Favorite Leg Strengthening Exercises

After surgery to the hip, knee, ankle or foot, the muscles of the leg often become weak from decreased use or from inhibition due to pain. For this reason, it is important to begin strengthening these muscles once your physician gives you the green light to do so. Gaining back strength that you have lost after injury or surgery is an important step in obtaining a full recovery.

Initial exercises should target all the major muscles of the leg.

Before you start this or any other exercise program, check in with your doctor to ensure that exercise is safe for you to do. Here are a few leg exercises to get you started on your rehab:

  1. Gluteal Sets: While lying on your back, tighten your buttock muscles as if you were holding back flatulence. Hold your muscles tight for 5 seconds, and then relax. You can repeat the exercise for 10 to 15 repetitions. Gluteal sets can be done several times per day. Gluteal sets are an isometric form of strengthening your hips, your muscles work while no motion is occurring at your hip joints.
  2. Heel SlideWhile lying on your back, bend your knee as you slowly slide the heel of your operated leg up toward your buttock. Slide as far as you can and hold for five seconds. Slowly return to the starting position and repeat again.
  3. Short Arc Quad: The short arc quad (SAQ) is a simple way to get your quad muscles working after injury or surgery. To do the SAQ, lie on your back with a bolster like a towel roll or basketball underneath your knee. Slowly straighten your knee, and then tighten your quad muscle on the top of your thigh. Hold this for 3 seconds, and then relax. Repeat the exercise for 10 to 15 repetitions.
  1. Quad Set: While lying on your back, try pressing the back of your knee flat against the floor. Hold for 10 seconds and release. Repeat 10 to 15 repetitions. This exercise helps to get your quad muscles working after surgery or injury, and they help to control the position of your kneecap. This may important to do if you have patellofemoral stress syndrome (PFSS).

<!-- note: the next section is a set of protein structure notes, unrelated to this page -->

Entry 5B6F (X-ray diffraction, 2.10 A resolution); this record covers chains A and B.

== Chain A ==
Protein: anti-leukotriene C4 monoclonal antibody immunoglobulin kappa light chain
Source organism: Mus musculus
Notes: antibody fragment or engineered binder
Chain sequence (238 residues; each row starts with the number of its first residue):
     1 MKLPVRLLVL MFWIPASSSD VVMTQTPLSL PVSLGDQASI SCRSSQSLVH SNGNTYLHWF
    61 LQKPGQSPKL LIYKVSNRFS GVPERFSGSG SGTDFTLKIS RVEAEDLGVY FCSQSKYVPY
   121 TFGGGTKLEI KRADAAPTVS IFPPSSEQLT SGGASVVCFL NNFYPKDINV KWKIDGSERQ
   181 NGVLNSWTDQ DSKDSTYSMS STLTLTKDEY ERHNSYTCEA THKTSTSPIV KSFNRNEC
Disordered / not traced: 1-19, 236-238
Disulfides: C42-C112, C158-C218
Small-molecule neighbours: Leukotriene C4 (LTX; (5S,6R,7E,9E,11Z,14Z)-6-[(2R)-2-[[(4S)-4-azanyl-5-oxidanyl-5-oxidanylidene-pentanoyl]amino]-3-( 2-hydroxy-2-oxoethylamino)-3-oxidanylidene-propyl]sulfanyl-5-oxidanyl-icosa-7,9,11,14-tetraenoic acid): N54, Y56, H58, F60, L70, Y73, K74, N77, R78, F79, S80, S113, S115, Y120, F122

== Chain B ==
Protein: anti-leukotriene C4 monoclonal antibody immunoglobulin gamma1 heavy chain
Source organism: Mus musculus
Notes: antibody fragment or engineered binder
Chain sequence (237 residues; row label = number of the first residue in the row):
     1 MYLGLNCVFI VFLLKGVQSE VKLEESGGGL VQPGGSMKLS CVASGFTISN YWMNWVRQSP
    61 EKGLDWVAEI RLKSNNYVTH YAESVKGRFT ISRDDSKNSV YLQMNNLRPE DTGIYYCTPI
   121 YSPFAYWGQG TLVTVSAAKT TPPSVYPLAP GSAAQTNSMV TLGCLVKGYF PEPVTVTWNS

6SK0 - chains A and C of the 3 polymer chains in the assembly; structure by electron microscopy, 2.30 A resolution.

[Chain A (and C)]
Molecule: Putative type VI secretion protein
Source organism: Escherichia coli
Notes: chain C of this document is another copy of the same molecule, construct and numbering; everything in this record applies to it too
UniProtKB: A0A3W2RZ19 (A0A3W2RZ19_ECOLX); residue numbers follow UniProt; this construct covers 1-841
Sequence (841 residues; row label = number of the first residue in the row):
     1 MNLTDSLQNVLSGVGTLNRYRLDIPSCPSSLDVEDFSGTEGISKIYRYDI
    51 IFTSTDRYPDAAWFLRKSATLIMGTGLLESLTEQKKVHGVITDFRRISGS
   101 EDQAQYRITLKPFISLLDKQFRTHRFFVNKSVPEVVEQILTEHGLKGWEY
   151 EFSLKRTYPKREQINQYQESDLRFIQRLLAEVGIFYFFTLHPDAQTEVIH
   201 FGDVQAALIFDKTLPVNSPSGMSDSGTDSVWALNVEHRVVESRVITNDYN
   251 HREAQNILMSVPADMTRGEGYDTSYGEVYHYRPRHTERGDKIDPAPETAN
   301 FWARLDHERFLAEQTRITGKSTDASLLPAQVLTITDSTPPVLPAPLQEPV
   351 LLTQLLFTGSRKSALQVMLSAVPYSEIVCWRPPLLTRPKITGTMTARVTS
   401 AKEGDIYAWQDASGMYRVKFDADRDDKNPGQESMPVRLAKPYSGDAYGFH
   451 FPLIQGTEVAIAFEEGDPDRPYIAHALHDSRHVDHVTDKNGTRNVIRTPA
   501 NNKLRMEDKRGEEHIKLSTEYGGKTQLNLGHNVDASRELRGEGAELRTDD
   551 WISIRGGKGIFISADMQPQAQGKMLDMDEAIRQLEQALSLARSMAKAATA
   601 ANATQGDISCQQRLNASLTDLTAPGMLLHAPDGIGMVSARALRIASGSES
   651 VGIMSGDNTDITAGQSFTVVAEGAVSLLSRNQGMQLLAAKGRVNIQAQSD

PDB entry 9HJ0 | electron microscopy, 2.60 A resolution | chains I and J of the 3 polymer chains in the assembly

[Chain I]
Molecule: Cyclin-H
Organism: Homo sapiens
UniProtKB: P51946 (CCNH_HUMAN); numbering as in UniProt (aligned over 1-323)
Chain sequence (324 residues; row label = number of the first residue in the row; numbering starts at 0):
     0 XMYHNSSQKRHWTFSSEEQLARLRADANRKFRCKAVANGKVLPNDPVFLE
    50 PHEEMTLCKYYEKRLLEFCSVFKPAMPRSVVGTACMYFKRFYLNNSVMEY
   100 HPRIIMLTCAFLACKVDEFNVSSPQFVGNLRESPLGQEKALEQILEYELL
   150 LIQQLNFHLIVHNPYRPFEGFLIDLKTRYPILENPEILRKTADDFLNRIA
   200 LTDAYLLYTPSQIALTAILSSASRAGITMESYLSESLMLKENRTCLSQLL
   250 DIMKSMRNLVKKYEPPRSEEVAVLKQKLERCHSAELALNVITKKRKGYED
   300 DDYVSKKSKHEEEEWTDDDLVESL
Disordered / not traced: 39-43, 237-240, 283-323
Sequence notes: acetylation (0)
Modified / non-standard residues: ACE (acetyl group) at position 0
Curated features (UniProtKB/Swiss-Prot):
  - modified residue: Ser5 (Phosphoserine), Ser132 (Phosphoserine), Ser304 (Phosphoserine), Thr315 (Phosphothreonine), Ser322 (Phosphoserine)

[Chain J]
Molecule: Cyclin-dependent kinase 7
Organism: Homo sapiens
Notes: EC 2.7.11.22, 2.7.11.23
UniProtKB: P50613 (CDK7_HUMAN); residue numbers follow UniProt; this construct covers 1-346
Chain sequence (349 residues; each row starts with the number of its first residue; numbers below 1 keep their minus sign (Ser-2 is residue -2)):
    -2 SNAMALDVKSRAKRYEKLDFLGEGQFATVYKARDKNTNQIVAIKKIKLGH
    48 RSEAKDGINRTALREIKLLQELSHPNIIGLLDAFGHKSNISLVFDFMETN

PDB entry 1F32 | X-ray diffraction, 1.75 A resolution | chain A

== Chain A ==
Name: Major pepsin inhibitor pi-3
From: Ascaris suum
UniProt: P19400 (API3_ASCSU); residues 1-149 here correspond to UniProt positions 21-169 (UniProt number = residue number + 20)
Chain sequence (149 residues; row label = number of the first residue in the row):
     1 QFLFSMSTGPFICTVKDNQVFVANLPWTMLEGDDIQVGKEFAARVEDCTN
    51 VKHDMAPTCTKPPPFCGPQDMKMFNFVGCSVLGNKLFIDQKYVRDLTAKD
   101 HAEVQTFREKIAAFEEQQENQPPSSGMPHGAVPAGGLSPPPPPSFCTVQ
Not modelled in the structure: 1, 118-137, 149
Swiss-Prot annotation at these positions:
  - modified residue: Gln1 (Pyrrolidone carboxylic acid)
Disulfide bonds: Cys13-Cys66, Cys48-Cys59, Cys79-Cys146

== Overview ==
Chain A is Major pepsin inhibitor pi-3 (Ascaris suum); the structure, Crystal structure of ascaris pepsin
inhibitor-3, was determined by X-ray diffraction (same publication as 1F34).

1. Straight Leg Raise (SLR): While lying on your back, lift your leg straight up about 12 inches off the floor. Hold for 10 seconds and slowly lower. Repeat 10 to 15 repetitions. Be sure to keep your knee joint straight the entire exercise. You can make the SLR more challenging by adding a 2 to 3 pound cuff weight to the end of your ankle while doing the exercise.
  2. Hamstring Strengthening: Your hamstring muscles work to bend your knee and extend your hip backwards. Keeping your hamstrings strong after injury or surgery can help you return to normal walking ability.  While lying on your stomach, raise your leg backward about 12 inches. Hold for 5 seconds and slowly lower. Repeat for 10 to 15 repetitions. You can make this exercise more challenging by adding a 2 or 3 pound cuff weight to the end of your ankle while performing the exercise.

If you have any lower extremity injury or have had surgery, or if you are simply having a difficult time walking or performing normal functional mobility, you may benefit from physical therapy to help you return to optimal mobility.

Your PT may prescribe leg exercises much like these ones as part of your home exercise program. You may progress from simple leg exercise - like these - to more challenging advanced exercises. Don't forget the importance of working on your balance and how that can help your mobility as well.

Working hard doing these leg exercises in physical therapy and at home can help you return to your optimal level of function and mobility quickly and safely.

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